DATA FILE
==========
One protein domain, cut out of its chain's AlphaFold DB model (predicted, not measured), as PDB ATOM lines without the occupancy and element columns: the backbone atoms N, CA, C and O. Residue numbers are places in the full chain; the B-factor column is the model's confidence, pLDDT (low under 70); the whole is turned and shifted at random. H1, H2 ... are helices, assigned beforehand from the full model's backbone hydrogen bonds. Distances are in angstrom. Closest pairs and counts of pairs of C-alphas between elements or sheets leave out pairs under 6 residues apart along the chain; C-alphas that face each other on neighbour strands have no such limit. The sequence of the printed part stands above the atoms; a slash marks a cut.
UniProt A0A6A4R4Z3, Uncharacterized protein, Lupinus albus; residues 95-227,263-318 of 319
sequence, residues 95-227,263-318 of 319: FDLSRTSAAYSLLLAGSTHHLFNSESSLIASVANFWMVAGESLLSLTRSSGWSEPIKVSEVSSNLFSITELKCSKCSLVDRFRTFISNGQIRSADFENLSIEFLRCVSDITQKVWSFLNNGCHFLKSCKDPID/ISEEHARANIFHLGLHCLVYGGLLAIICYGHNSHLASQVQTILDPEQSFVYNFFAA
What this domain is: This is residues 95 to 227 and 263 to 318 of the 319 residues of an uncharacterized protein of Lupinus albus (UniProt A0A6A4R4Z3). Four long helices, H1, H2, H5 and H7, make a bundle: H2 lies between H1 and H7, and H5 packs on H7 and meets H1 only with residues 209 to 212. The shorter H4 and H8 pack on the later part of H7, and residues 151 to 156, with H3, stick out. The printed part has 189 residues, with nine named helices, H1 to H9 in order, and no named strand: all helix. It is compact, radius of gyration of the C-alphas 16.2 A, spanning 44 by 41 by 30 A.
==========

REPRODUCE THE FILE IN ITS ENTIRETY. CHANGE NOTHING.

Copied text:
One protein domain, cut out of its chain's AlphaFold DB model (predicted, not measured), as PDB ATOM lines without the occupancy and element columns: the backbone atoms N, CA, C and O. Residue numbers are places in the full chain; the B-factor column is the model's confidence, pLDDT (low under 70); the whole is turned and shifted at random. H1, H2 ... are helices, assigned beforehand from the full model's backbone hydrogen bonds. Distances are in angstrom. Closest pairs and counts of pairs of C-alphas between elements or sheets leave out pairs under 6 residues apart along the chain; C-alphas that face each other on neighbour strands have no such limit. The sequence of the printed part stands above the atoms; a slash marks a cut.
UniProt A0A6A4R4Z3, Uncharacterized protein, Lupinus albus; residues 95-227,263-318 of 319
sequence, residues 95-227,263-318 of 319: FDLSRTSAAYSLLLAGSTHHLFNSESSLIASVANFWMVAGESLLSLTRSSGWSEPIKVSEVSSNLFSITELKCSKCSLVDRFRTFISNGQIRSADFENLSIEFLRCVSDITQKVWSFLNNGCHFLKSCKDPID/ISEEHARANIFHLGLHCLVYGGLLAIICYGHNSHLASQVQTILDPEQSFVYNFFAA
What this domain is: This is residues 95 to 227 and 263 to 318 of the 319 residues of an uncharacterized protein of Lupinus albus (UniProt A0A6A4R4Z3). Four long helices, H1, H2, H5 and H7, make a bundle: H2 lies between H1 and H7, and H5 packs on H7 and meets H1 only with residues 209 to 212. The shorter H4 and H8 pack on the later part of H7, and residues 151 to 156, with H3, stick out. The printed part has 189 residues, with nine named helices, H1 to H9 in order, and no named strand: all helix. It is compact, radius of gyration of the C-alphas 16.2 A, spanning 44 by 41 by 30 A.